Thursday, May 09, 2019


True Works of Christian Virtue

Patrick J. Geary, Furta Sacra: Thefts of Relics in the Central Middle Ages, rev. ed. (Princeton: Princeton University Press, 1990), p. xii:
From the reign of Charles the Great until the age of the crusades, we have nearly one hundred relic theft accounts, many quite similar to that of Teodaudus, others describing thefts by various other sorts of thieves. These stories are, at first reading, bizarre: monks creeping into a neighboring church to force open a tomb and flee with the body of a long dead saint; merchants landing on distant shores fully armed to capture a church and force its guardians to divulge the resting place of its patron; professional relic-mongers systematically despoiling the Roman catacombs for the benefit of Frankish ecclesiastics. But even more bizarre for modern readers is the almost universal approval of contemporaries who heard of these thefts. Far from condemning them as aberrations or as sins against the fellow Christians from whom the saints were stolen, most people apparently praised them as true works of Christian virtue, and communities such as Bèze boasted of their successful thefts.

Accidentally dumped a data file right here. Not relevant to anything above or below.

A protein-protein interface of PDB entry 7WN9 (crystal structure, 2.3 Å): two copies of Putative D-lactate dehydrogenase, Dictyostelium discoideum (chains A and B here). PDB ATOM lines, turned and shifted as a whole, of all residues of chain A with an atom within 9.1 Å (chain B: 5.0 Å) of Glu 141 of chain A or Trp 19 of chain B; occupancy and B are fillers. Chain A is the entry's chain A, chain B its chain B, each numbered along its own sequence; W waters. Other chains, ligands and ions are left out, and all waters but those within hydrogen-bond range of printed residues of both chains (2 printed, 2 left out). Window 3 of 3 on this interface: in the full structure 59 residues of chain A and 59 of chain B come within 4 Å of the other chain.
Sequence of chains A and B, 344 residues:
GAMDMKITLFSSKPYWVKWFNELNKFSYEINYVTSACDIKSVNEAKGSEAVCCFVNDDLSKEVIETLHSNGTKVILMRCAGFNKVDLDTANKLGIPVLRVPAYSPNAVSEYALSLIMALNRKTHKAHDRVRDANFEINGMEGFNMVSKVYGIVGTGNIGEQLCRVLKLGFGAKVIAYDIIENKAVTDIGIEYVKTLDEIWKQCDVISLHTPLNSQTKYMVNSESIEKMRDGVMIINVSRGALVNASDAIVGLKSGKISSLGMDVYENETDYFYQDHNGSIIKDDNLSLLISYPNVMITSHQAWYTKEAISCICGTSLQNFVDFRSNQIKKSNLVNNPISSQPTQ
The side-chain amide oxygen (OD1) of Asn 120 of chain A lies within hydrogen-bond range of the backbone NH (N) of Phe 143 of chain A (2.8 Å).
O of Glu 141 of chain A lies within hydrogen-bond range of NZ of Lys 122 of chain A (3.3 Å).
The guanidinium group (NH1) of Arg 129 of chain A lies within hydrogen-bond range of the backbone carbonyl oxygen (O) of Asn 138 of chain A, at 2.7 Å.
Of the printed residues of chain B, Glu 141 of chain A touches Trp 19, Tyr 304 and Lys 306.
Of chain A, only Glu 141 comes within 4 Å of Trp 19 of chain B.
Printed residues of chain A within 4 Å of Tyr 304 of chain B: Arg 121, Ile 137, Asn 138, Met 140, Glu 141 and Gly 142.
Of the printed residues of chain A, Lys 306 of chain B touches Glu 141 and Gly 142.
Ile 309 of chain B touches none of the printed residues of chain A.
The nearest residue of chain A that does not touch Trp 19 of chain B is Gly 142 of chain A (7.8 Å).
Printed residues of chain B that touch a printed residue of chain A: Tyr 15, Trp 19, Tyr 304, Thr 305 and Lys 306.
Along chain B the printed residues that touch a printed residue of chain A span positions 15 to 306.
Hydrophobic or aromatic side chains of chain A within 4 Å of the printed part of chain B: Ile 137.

Hat tip: Jim O'Donnell.

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